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- 1 Equatorial Guinea Independence Day: History, Celebrations & Life
- 2 Equatorial Guinea Independence Day: How did Equatorial Guinea gain its independence?
- 3 Equatorial Guinea Independence Day: Nation Flag & Symbols
- 4 Equatorial Guinea Independence Day Celebrations
- 5 Equatorial Guinea Independence Day: Public Life
- 6 Frequently Asked Questions about Equatorial Guinea:
- 7 Who Ruled Equatorial Guinea?
- 8 Are Equatorial Guinea and Guinea the same countries?
- 9 What do people wear in Equatorial Guinea?
- 10 What’s the climate of Equatorial Guinea?
- 11 What’s the culture of Equatorial Guinea?
Equatorial Guinea Independence Day: History, Celebrations & Life
Happy Independence Day Equatorial Guinea! The country will be celebrating its 51st anniversary of Independence on October 12. This special day holds an important position in the history of Equatorial Guinea, as it marks the country’s freedom their former colonial masters. This is the day when Equatorial Guinea finally gained complete independence from Spain after being one of its colonies for nearly 300 years.
Equatorial Guinea celebrates its Independence Day on October 12, every year. It’s a small country located in Central Africa, which was once an African colony of Spain, called Spanish Guinea. The country struggled a lot and started an independence movement which included a series of activities whose ultimate aim was to end the occupation of Spain in Equatorial Guinea.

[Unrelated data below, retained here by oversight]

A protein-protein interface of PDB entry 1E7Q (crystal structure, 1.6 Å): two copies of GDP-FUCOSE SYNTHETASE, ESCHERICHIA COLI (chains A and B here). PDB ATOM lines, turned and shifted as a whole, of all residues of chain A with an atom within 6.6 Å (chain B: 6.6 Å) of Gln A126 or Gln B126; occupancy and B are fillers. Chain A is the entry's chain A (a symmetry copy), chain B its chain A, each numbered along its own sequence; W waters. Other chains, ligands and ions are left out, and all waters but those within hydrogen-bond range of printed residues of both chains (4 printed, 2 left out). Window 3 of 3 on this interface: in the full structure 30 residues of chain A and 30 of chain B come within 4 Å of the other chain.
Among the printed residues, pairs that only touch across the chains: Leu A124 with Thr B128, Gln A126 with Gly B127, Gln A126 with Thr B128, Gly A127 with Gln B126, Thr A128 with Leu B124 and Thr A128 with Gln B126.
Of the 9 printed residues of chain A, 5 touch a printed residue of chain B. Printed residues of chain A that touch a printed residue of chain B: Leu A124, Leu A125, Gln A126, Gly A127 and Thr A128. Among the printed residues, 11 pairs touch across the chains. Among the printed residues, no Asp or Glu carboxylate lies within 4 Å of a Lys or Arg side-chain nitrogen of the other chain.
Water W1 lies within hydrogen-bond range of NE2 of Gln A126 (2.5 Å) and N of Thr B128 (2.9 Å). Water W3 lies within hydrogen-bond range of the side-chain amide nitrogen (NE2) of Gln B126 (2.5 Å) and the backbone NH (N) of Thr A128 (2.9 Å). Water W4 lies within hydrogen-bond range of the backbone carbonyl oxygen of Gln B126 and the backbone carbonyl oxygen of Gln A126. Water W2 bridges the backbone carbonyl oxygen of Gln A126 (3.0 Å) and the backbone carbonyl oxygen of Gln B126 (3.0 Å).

With increasing nationalist sentiment and intensifying pressure from the United Nations General Assembly, the journey to independence became clear-cut. On 12th October 1968, Spanish Guinea turned into Republic of Equatorial Guinea, with Francisco Macias Nguema as the first President.
*Do you know: Uganda Independence Day comes two days before Equatorial Guinea’s
Equatorial Guinea Independence Day: How did Equatorial Guinea gain its independence?
The colonial history of Equatorial Guinea dates back to 1471, when Portuguese explorers on their way to India, descended on the country and discovered the island of Bioko (then known as Fernando Pó).
Three years later in 1474, the colonization of the territory began when Portugal claimed the islands of Annobón and Fernando Pó (Bioko). The Portugals retained control of Equatorial Guinea for three centuries (300 years) until 1778, when the territory was ceded to Spain in return for land in South America.
When the Spanish Common War broke out in 1820, revolt powers took control of the state. The territory of Equatorial Guinea turned into a Spanish colony in 1900. After Spain’s control, the territory was known as the colony of Spanish Guinea.
In 1946, its status was raised to a province. In 1959, Spain endeavored fractional decolonization and divided Spanish Guinea into the provinces of Bioko and Rio Muni that compromised a Spanish overseas territory. However, the attempt failed badly.
With escalating pressure from Equatoguinean nationalists and the United Nations (UN) General Assembly, the journey to independence was underway. In March 1968, Spain agreed to grant independence to Equatorial Guinea.
First General Elections & Elected President:
A constitutional convention created an electoral law and draft constitution. A submission was held on August 11, 1968, and 63% of the electorate voted for the military the constitution, which furnished for an administration with a General Assembly and a Supreme Court with judges designated by the president.
In September 1968, Francisco Macías Nguema became elected as the first president of Equatorial Guinea, and the nation was granted complete independence on October 12, 1968 – marking the Independence Day of Republic of Equatorial Guinea.